Interviews/Howard Zinn

From Strategic Planning

Interview with Howard Zinn (Via E-mail)

September 23, 2009

What are your thoughts on Wikipedia’s requirement that all articles present a “neutral point of view”? Given that the goal of the Wikimedia Foundation is a “world in which every single human being can freely share in the sum of all knowledge,” how could Wikipedia improve to offer better information to both readers and contributors? What are the key strengths and weaknesses of Wikipedia? Any other thoughts?

Wikipedia's requirement of "a neutral point of view" is admirable in its desire to avoid strongly biased articles, and aim to concentrate on generally accepted factual information. Having said that, it should be acknowledged that even with "strictly factual" accounts, bias enters through a back door by the omission or inclusion of certain facts. So the editors at Wikipedia need to be conscious of that, and perhaps examine each entry to try to minimize bias, though it is impossible to avoid it completely.

For instance, the entry on "Christopher Columbus" is full of indisputable facts, but by making only passing reference to Columbus' cruelties, creates a generally positive impression of him—in other words, it reproduces the conventional story. While you do say at the head of a sub-section that "The neutrality of this section is disputed,” the article itself would, I am confident, be resented by Native American historians. The footnotes show no reference to the classic works of Bartolome de las Casas, who is as close as you can get to a contemporary observer, a primary source.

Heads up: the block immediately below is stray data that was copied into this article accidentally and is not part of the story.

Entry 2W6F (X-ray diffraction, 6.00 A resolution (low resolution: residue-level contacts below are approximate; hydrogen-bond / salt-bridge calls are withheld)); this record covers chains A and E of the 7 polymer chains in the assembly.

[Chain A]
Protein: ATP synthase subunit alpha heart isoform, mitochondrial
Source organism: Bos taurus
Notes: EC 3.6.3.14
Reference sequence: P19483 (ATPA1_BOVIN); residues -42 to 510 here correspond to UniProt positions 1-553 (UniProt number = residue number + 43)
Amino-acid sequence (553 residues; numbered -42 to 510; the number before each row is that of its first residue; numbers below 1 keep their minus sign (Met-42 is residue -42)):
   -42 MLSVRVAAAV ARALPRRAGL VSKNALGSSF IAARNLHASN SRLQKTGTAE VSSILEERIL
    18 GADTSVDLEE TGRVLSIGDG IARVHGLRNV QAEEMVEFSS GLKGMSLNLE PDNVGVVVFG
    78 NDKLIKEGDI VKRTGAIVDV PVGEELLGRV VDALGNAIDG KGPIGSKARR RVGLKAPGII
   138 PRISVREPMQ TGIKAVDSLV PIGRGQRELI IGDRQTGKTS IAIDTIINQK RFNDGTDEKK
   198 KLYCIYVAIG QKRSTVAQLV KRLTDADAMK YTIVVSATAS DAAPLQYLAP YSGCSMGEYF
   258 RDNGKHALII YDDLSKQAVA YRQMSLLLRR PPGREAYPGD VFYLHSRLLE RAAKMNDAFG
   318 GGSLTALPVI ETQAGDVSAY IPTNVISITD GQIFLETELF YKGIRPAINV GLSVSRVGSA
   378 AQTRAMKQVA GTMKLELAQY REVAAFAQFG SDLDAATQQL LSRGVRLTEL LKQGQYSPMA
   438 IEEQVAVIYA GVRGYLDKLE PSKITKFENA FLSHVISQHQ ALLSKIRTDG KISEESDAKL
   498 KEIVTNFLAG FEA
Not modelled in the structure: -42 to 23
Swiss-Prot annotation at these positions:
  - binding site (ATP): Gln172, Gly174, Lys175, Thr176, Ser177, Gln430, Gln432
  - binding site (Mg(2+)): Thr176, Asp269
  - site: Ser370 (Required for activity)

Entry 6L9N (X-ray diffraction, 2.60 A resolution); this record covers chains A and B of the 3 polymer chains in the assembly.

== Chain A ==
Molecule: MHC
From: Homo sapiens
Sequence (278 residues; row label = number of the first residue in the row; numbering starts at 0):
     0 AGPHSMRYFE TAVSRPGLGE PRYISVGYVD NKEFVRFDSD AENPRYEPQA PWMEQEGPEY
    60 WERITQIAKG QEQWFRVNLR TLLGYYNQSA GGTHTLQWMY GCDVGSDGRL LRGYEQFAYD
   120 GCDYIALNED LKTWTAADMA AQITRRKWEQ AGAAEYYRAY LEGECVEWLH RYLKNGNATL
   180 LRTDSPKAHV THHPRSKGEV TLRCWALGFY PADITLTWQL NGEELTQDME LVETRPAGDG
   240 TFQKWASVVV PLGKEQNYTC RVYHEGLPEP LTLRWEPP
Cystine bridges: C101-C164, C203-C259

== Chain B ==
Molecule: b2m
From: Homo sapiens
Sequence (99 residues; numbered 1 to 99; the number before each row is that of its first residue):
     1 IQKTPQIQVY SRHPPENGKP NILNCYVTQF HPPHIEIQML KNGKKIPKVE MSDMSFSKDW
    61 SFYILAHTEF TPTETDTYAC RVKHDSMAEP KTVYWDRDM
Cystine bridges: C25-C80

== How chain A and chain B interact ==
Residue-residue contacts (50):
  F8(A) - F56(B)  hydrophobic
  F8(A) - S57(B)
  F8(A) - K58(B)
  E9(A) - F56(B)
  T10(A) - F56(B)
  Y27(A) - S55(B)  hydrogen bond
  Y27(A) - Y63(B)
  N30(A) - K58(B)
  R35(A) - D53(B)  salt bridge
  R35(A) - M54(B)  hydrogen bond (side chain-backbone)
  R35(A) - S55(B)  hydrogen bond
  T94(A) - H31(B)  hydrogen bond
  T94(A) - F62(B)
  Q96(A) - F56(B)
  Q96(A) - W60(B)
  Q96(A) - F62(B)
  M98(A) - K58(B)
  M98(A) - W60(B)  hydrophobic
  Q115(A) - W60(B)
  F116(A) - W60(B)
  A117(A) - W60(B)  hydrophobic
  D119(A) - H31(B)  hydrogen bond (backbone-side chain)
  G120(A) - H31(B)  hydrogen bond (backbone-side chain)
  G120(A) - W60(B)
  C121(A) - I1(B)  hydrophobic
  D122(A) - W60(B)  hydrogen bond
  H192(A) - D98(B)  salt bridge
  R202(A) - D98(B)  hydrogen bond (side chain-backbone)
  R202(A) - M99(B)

To take another example: The entry on Theodore Roosevelt is full of facts, but omits crucial ones, like his stewardship of the brutal war against the Filipinos. There is one critical sentence buried under "legacy: "However, he has been criticized for his imperialist and interventionist views." But the general thrust of the article is hagiographic, the conventional story. Yes, articles should be "balanced" but these articles on Columbus and Theodore Roosevelt are far from balanced. So a student, going to Wikipedia for information on them, would simply be getting the traditional story, hardly an inducement to critical thinking, and therefore not educational in the best sense of the term.

This does not meet the Wikipedia's stated goal of giving the world "the sum of all knowledge.” It is very much like the New York Times’ arrogant claim of "All the News That's Fit to Print,” but in fact, both in the selection of which news to cover, in the selection of facts within each article, the claim is misleading.

I've just described what I believe is the chief weakness of Wikipedia. There are many articles in Wikipedia which avoid the criticism I have given above, and indeed are admirable in their "balance,” but I have used a few examples where Wikipedia falls short of its expressed aim to make its editors more conscious of the problem of bias.